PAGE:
Poor-quality relationships often cause serious mental, and even physical health problems, many of which lead to premature death. Many people choose to live alone; however, it now appears that loneliness can also cause serious health complications of its own. The body responds to loneliness by compromising immune system function. A new study has found that people who are socially isolated have elevated latent herpes virus reactivation and more inflammation proteins in their body as a result of the stress of being alone.
Chronic inflammation in the body can cause a number of serious health conditions such as type 2 diabetes, coronary heart disease, arthritis, and cognitive impairment. Additionally, reactivation of the latent herpes virus is relative to stress indicating that loneliness acts like a stress trigger resulting in a stressed immune system. This is why herpes seems to reactive very often during old age.
Researchers examined two groups of people: a “healthy” group of middle-aged, overweight adults and a group that had survived breast cancer. Loneliness in each group was measured using a loneliness questionnaire. The assessment also included blood samples that measured immune system behavior.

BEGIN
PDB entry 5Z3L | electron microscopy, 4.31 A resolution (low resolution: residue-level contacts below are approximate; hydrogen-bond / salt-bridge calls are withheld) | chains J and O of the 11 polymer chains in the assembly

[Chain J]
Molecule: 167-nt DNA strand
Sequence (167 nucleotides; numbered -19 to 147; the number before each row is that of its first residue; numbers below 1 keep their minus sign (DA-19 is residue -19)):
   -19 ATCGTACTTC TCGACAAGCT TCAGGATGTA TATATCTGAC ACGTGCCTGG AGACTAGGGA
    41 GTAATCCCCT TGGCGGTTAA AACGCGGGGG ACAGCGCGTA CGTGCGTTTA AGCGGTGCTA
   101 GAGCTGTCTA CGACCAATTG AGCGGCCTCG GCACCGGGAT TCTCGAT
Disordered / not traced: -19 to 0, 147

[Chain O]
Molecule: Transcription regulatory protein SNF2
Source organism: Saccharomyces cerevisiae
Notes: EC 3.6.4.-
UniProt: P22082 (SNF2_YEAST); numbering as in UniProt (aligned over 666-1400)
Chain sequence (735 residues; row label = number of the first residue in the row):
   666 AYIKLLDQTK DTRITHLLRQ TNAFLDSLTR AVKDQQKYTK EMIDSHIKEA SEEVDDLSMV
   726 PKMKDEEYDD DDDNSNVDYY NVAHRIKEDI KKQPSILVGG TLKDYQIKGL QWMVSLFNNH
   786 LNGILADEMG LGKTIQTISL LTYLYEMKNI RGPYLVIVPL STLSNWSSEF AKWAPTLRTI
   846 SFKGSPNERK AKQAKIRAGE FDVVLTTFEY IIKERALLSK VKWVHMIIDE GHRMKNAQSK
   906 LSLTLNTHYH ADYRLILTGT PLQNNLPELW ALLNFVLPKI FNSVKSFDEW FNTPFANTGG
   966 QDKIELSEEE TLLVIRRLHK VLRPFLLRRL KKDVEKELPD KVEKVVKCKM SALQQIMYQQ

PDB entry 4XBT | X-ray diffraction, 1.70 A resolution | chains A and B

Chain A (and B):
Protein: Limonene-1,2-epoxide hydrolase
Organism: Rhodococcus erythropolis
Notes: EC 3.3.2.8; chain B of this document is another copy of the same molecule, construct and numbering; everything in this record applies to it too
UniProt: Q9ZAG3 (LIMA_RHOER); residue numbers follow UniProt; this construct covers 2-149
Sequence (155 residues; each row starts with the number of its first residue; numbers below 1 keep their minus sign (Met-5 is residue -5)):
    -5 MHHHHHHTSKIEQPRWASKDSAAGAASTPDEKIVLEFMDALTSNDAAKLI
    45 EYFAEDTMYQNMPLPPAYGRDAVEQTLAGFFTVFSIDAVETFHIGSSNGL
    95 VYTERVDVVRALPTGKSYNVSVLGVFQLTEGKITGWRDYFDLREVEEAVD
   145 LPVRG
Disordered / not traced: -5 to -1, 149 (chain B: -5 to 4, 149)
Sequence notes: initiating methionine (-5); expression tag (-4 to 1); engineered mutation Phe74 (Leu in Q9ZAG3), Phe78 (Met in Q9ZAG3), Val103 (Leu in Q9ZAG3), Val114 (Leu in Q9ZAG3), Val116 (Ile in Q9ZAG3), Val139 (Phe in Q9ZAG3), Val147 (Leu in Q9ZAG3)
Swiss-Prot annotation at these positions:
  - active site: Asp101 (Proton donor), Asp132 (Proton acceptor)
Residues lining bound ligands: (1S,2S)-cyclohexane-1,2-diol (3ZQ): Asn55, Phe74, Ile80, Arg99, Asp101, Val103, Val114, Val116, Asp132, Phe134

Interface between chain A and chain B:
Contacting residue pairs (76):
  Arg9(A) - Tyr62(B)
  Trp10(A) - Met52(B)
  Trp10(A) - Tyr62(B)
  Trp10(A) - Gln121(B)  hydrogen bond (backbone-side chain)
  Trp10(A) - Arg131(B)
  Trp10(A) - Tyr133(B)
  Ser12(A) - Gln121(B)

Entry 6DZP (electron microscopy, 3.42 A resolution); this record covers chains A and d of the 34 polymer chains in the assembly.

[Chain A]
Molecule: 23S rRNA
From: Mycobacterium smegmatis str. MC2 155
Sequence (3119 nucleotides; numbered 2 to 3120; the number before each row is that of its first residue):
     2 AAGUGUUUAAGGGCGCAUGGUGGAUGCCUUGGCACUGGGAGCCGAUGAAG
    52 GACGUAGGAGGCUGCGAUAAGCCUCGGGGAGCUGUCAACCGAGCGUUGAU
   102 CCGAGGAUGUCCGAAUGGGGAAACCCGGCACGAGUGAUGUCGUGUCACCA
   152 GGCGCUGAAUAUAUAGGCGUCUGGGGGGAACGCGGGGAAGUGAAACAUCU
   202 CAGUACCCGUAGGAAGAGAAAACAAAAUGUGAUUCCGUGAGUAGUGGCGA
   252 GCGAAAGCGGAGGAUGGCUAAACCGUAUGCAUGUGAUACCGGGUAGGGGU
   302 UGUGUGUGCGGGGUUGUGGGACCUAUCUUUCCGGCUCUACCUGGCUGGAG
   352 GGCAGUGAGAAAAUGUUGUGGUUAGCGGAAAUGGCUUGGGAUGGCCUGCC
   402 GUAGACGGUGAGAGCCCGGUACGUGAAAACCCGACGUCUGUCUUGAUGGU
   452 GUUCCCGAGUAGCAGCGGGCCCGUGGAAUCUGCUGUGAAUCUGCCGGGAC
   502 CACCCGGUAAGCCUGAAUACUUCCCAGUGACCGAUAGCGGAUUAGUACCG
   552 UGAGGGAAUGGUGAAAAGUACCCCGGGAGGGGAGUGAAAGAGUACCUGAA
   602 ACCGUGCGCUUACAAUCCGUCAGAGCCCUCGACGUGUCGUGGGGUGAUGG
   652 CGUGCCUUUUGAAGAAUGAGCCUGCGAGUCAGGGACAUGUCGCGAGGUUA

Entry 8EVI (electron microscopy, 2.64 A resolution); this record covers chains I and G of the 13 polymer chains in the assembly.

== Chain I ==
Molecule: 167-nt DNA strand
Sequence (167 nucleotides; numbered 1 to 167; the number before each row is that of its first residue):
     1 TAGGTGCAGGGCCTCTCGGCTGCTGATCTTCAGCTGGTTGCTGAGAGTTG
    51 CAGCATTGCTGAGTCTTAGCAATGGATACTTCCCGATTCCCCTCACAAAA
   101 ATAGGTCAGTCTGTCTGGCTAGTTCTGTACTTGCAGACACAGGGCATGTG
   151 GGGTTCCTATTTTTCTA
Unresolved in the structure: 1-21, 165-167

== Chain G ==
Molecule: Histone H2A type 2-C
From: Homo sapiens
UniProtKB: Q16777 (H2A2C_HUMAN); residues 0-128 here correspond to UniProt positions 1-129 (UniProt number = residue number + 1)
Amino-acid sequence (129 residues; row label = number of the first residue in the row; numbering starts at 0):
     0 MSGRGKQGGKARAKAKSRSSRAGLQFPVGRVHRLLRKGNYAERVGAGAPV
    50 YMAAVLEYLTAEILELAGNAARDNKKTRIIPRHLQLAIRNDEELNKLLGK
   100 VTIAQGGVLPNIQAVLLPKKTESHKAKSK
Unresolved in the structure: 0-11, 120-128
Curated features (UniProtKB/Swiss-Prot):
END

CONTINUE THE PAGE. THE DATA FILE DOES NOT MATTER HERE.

Participants were put in a stressful circumstance where they had to speak and perform a mental math task in front of a video camera and three assessors. After this, researchers triggered an immune system response using a compound found in bacterial cell walls.
“One reason this type of research is important is to understand how loneliness and relationships broadly affect health. The more we understand about the process, the more potential there is to counter those negative effects – to perhaps intervene. If we don’t know the physiological processes, what are we going to do to change them,” said Lisa Jaremka, a postdoctoral fellow at the Institute for Behavioral Medicine Research at Ohio State University and lead author of the research.
Lonely participants in each group demonstrated higher levels of inflammation than those that were socially connected. Even in the breast cancer survivor group, participants who were lonelier had more inflammation than those who were not lonely. The results indicate that it is healthy to be socially engaged and being alone is not necessarily the best option when it comes to preventing disease.
“It is clear from previous research that poor-quality relationships are linked to a number of health problems, including premature mortality and all sorts of other very serious health conditions. And people who are lonely clearly feel like they are in poor-quality relationships.”
Seeing as previous research found that dementia risk is cut by nearly 70% in those who are highly social, it is no surprise to see that loneliness could have such a negative effect on the body.